The population boom caught the Howard government by surprise

Instead, population data released in December showed there were 25.7 million Australians in the country. While the original projections for the number of over-65s were accurate, they underestimated the number of younger Australians by 2.5 million.

Tasmania’s population was projected to decline from 2001, while South Australia and Victoria would have fewer residents from 2030 and the ACT of 2040.

Instead, Tasmania’s population has grown by 7 per cent, South Australia has added almost 300,000 residents, while Victoria is home to 2 million more people.

The main reason for the huge underestimation of Australia’s population was the assumption that net overseas migration would average 100,000 over the next 40 years.

But migration has increased. In 2019, net overseas migration for the year had reached 260,000.

The 2008/09 global financial crisis also caused a surge in the number of Australians returning home due to the poor economic outlook in countries like the United States and Britain.

The labor force participation rate, which has reached a record high over the past six months, was expected to fall, while there were concerns older Australians would not continue to work due to ongoing health problems. But the number of people over 65 in employment has continued to rise.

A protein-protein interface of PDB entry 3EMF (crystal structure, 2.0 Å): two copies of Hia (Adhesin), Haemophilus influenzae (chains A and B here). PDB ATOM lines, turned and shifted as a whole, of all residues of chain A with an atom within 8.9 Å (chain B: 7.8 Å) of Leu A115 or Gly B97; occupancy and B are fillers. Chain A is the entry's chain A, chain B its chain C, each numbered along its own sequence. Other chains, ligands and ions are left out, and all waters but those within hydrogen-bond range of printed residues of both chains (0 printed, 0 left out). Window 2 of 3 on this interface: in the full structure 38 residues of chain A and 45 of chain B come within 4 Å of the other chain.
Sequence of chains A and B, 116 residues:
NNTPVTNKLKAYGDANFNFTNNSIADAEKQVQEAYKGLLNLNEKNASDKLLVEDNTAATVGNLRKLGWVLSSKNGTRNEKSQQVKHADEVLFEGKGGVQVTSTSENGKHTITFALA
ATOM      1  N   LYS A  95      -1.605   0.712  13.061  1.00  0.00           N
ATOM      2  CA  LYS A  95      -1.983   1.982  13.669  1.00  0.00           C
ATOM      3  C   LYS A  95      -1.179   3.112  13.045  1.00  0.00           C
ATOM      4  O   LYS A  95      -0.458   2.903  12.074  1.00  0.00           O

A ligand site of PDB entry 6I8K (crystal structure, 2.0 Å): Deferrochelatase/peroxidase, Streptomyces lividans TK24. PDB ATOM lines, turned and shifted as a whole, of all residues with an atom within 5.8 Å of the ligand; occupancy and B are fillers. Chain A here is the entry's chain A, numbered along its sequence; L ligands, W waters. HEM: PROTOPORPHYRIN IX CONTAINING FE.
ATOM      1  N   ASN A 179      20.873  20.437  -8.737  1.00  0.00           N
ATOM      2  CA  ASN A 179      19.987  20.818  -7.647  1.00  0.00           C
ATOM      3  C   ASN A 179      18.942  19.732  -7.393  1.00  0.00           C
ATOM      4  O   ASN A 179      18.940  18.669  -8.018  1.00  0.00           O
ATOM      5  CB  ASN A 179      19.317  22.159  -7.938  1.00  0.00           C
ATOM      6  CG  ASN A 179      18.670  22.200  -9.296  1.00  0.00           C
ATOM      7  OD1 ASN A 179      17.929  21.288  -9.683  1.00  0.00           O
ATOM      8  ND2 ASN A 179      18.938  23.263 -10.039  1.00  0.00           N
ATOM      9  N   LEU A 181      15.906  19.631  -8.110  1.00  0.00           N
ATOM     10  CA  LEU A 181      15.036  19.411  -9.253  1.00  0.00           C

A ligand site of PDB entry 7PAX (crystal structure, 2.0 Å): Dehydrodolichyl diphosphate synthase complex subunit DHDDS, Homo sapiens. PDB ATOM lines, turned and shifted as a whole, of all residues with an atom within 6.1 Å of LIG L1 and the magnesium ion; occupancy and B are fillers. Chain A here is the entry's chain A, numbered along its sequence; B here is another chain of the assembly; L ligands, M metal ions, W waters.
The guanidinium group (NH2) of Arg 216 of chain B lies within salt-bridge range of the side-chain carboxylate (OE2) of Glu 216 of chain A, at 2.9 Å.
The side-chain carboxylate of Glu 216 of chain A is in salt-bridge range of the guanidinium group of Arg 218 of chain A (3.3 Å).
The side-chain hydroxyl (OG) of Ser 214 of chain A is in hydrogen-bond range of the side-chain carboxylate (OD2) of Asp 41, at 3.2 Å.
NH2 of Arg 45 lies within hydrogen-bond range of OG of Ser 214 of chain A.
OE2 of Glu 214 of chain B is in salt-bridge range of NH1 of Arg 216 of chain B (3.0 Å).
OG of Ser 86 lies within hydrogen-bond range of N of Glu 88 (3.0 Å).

The assumptions surrounding the workforce and stagnant population prompted a raft of proposals from Treasury and other departments on how to boost overall economic growth.

These included labor relations reform, health programs aimed at keeping people in work longer, cuts in marginal effective tax rates for lower-income Australians and an overhaul of pension schemes, including the age at which people can access their pension plans.

The Industry Department, in comments on the Treasury Department’s document, noted that “gradual changes to the old-age pension system and tax breaks for self-funded retirees have reduced projected savings for the budget and the introduction of the pension guarantee and proposed tax breaks on pensions.”

These changes included one-time bonuses to retirees that became permanent parts of the welfare system, and a series of retirement benefit perks that Costello introduced between 2002 and 2007.

Break through the noise of federal politics with news, perspective and expert analysis from Jacqueline Maley. Subscribers can sign up for our weekly Inside Politics newsletter here. The population boom caught the Howard government by surprise

Callan Tansill

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